These five words are something I say to myself during a variety of interaction points through our marriage.
And I think knowing this phrase, and accepting it really early on, takes away a bit of the movie-like fairytale romance from our relationship, but has saved us from so many arguments.
The five words are “He’s not a mind reader”.
This phrase was in a book on marriage that I read while we were engaged and I’ve carried this thought into our marriage in so many ways.
Justin and I have a lot of similarities, but our love languages are pretty different. It takes time to become tuned to how your partner receives and gives love, and that is something Justin and I are always adjusting and working on as our lives change.
sidebar: I can’t use the words “giving and receiving” without thinking of Joey’s example of his speech for Chandler and Monica’s wedding. #friendsreference
Physical affection (something as simple as touching my shoulder or the top of my back when he passes me in the house) means so much to me. Justin is not naturally a “physical touch” kind of guy, so he has to make a great effort to do that for me.
Justin really appreciates words of affirmation and I can struggle to give those freely. I can look at a household task as a just a basic “check that off the list” thing that could easily go unmentioned, but it means a lot to him if I notice that he did it and say “hey thanks for doing _____, I appreciate that!”
So the biggest way that the “he’s not a mind reader” has played out for success in our communication and marriage is me setting aside the belief that he is going to SEE my stress or SEE my need for a date or SEE that I need help with a task without me asking or mentioning any of those things.
If I assume he’s a mind reader, I assume that he knows exactly what I need without telling him, and let me say that if you are looking for a way to set your spouse up for failure, that is the best way to do it.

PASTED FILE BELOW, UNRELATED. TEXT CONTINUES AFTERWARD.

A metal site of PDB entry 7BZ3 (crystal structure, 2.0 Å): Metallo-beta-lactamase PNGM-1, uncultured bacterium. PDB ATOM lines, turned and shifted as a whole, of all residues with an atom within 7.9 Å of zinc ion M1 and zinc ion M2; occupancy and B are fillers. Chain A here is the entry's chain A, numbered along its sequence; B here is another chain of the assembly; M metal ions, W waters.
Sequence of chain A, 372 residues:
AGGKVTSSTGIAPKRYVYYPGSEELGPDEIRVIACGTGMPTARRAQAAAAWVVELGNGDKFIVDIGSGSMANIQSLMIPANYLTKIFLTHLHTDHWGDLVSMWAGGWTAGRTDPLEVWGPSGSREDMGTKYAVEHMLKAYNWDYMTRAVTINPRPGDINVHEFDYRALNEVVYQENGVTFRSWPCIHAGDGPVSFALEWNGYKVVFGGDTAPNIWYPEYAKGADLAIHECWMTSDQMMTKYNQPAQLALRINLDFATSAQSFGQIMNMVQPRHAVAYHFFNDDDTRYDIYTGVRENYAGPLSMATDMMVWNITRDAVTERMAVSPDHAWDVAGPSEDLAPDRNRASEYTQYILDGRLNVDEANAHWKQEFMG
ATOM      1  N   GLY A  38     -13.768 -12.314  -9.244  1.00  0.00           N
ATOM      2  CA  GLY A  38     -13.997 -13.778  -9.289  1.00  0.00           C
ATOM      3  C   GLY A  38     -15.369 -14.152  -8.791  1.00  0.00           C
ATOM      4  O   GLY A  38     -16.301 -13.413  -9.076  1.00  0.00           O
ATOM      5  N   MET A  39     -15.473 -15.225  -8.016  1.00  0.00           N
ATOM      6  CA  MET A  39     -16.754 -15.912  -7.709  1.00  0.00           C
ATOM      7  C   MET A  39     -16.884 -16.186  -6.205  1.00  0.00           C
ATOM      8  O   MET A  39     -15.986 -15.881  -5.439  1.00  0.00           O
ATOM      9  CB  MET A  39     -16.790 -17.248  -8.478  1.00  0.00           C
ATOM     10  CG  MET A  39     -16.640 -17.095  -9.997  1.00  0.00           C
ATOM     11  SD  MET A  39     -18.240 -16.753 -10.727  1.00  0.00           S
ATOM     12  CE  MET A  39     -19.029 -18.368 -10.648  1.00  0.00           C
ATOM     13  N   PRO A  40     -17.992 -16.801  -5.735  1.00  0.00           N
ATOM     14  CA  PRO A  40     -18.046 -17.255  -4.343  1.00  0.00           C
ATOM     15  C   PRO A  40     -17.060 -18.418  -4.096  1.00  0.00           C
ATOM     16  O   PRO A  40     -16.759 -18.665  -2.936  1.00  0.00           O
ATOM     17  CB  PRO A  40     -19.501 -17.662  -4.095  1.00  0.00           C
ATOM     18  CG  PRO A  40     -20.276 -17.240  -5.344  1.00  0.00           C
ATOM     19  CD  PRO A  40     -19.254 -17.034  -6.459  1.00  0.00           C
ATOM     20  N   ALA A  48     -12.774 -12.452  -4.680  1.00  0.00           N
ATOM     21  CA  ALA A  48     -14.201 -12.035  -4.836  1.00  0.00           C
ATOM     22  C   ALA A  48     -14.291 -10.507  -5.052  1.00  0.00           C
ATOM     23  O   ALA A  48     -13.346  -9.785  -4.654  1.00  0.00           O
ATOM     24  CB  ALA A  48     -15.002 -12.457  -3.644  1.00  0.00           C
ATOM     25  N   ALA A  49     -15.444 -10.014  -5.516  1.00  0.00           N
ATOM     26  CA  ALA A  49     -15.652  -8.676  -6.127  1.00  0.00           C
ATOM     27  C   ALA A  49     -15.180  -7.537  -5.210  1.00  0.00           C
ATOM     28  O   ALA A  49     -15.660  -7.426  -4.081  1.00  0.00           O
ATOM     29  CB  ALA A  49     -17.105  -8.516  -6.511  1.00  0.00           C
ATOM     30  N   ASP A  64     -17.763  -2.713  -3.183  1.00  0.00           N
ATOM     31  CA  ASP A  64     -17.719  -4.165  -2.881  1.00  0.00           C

It is totally unfair of me to have expectations of him that I do not share with him. And I wouldn’t want him to do that with me either! Does it take away some of the magic and surprise, yes it does a little bit. But it’s worth losing a little magic for the sake of healthy communication and expectations.
So early on, I learned that I need to be explicit about what my hopes or needs are for certain things. Date night, for example, is something I usually plan but I told Justin at the start of our marriage that I’d like to go on a more fancy, special date at Christmas time that I’d like him to plan.
I’m going to be honest here, with my husband’s permission, and share that he forgot about this special Christmas date I asked for a few years in a row. It really hurt me, but we worked on it, and he’s made our Christmas date a priority for the past few years.
The “he’s not a mind reader” also works really well as a way to remind myself that he doesn’t know if I need something if I don’t tell him. If I need more work time, I need to tell him. If I need a girl’s night, I tell him.
We have struggles like any married couple, but our communication has always been something we focus on intently. And I think that has led to a lot of success with knowing and learning what the other person needs or desires in a season.